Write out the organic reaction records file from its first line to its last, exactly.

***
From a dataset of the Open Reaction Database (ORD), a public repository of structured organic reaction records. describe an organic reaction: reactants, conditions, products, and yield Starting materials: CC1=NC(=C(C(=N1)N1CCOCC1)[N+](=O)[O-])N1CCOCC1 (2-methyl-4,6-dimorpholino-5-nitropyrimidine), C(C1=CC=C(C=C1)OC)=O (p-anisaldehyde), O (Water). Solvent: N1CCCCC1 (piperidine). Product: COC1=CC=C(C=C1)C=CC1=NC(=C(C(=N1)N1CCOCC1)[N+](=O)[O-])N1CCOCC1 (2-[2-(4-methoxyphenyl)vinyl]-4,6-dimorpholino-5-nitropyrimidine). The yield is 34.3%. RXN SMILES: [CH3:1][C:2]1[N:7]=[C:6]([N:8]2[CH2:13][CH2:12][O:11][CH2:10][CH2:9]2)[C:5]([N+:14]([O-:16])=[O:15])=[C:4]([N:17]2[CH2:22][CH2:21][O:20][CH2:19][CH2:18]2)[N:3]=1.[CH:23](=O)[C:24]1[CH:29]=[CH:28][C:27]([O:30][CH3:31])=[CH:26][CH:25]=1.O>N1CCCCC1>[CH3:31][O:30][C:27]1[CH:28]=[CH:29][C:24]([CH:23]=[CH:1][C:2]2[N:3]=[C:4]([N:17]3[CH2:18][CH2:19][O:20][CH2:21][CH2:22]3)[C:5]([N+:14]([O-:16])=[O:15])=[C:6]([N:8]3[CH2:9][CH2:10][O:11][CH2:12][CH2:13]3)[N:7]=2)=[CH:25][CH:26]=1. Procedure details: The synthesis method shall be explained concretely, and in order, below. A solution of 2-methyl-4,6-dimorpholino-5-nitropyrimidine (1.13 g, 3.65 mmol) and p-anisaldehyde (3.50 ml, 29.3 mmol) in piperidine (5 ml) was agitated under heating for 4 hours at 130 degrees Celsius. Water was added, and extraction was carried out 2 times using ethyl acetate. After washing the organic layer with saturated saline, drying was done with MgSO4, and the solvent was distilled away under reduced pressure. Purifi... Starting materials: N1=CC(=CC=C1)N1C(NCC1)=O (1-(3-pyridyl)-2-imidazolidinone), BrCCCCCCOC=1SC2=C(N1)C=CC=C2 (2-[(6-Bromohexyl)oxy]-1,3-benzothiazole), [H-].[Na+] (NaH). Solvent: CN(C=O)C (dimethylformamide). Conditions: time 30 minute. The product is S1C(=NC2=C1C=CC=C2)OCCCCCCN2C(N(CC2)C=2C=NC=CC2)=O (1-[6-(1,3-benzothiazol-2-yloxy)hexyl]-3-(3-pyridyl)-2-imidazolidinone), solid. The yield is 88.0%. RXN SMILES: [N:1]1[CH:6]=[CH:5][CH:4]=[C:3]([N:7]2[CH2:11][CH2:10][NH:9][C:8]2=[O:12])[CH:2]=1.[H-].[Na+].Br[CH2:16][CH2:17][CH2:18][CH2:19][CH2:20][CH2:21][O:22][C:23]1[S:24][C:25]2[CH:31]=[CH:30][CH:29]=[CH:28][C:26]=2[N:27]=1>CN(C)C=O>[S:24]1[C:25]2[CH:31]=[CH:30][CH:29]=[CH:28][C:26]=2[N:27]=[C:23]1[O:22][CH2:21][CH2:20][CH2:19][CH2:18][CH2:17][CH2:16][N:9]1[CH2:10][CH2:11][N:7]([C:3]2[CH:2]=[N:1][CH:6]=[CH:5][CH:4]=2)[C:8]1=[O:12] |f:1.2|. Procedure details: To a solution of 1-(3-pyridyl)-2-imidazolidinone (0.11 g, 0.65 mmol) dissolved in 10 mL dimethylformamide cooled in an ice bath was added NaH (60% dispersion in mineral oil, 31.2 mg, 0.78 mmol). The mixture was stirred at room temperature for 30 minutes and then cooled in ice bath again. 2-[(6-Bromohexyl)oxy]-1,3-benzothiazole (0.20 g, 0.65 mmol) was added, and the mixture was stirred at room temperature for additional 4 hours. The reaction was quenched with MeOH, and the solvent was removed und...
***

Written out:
From a dataset of the Open Reaction Database (ORD), a public repository of structured organic reaction records. describe an organic reaction: reactants, conditions, products, and yield Starting materials: CC1=NC(=C(C(=N1)N1CCOCC1)[N+](=O)[O-])N1CCOCC1 (2-methyl-4,6-dimorpholino-5-nitropyrimidine), C(C1=CC=C(C=C1)OC)=O (p-anisaldehyde), O (Water). Solvent: N1CCCCC1 (piperidine). Product: COC1=CC=C(C=C1)C=CC1=NC(=C(C(=N1)N1CCOCC1)[N+](=O)[O-])N1CCOCC1 (2-[2-(4-methoxyphenyl)vinyl]-4,6-dimorpholino-5-nitropyrimidine). The yield is 34.3%. RXN SMILES: [CH3:1][C:2]1[N:7]=[C:6]([N:8]2[CH2:13][CH2:12][O:11][CH2:10][CH2:9]2)[C:5]([N+:14]([O-:16])=[O:15])=[C:4]([N:17]2[CH2:22][CH2:21][O:20][CH2:19][CH2:18]2)[N:3]=1.[CH:23](=O)[C:24]1[CH:29]=[CH:28][C:27]([O:30][CH3:31])=[CH:26][CH:25]=1.O>N1CCCCC1>[CH3:31][O:30][C:27]1[CH:28]=[CH:29][C:24]([CH:23]=[CH:1][C:2]2[N:3]=[C:4]([N:17]3[CH2:18][CH2:19][O:20][CH2:21][CH2:22]3)[C:5]([N+:14]([O-:16])=[O:15])=[C:6]([N:8]3[CH2:9][CH2:10][O:11][CH2:12][CH2:13]3)[N:7]=2)=[CH:25][CH:26]=1. Procedure details: The synthesis method shall be explained concretely, and in order, below. A solution of 2-methyl-4,6-dimorpholino-5-nitropyrimidine (1.13 g, 3.65 mmol) and p-anisaldehyde (3.50 ml, 29.3 mmol) in piperidine (5 ml) was agitated under heating for 4 hours at 130 degrees Celsius. Water was added, and extraction was carried out 2 times using ethyl acetate. After washing the organic layer with saturated saline, drying was done with MgSO4, and the solvent was distilled away under reduced pressure. Purifi... Starting materials: N1=CC(=CC=C1)N1C(NCC1)=O (1-(3-pyridyl)-2-imidazolidinone), BrCCCCCCOC=1SC2=C(N1)C=CC=C2 (2-[(6-Bromohexyl)oxy]-1,3-benzothiazole), [H-].[Na+] (NaH). Solvent: CN(C=O)C (dimethylformamide). Conditions: time 30 minute. The product is S1C(=NC2=C1C=CC=C2)OCCCCCCN2C(N(CC2)C=2C=NC=CC2)=O (1-[6-(1,3-benzothiazol-2-yloxy)hexyl]-3-(3-pyridyl)-2-imidazolidinone), solid. The yield is 88.0%. RXN SMILES: [N:1]1[CH:6]=[CH:5][CH:4]=[C:3]([N:7]2[CH2:11][CH2:10][NH:9][C:8]2=[O:12])[CH:2]=1.[H-].[Na+].Br[CH2:16][CH2:17][CH2:18][CH2:19][CH2:20][CH2:21][O:22][C:23]1[S:24][C:25]2[CH:31]=[CH:30][CH:29]=[CH:28][C:26]=2[N:27]=1>CN(C)C=O>[S:24]1[C:25]2[CH:31]=[CH:30][CH:29]=[CH:28][C:26]=2[N:27]=[C:23]1[O:22][CH2:21][CH2:20][CH2:19][CH2:18][CH2:17][CH2:16][N:9]1[CH2:10][CH2:11][N:7]([C:3]2[CH:2]=[N:1][CH:6]=[CH:5][CH:4]=2)[C:8]1=[O:12] |f:1.2|. Procedure details: To a solution of 1-(3-pyridyl)-2-imidazolidinone (0.11 g, 0.65 mmol) dissolved in 10 mL dimethylformamide cooled in an ice bath was added NaH (60% dispersion in mineral oil, 31.2 mg, 0.78 mmol). The mixture was stirred at room temperature for 30 minutes and then cooled in ice bath again. 2-[(6-Bromohexyl)oxy]-1,3-benzothiazole (0.20 g, 0.65 mmol) was added, and the mixture was stirred at room temperature for additional 4 hours. The reaction was quenched with MeOH, and the solvent was removed und...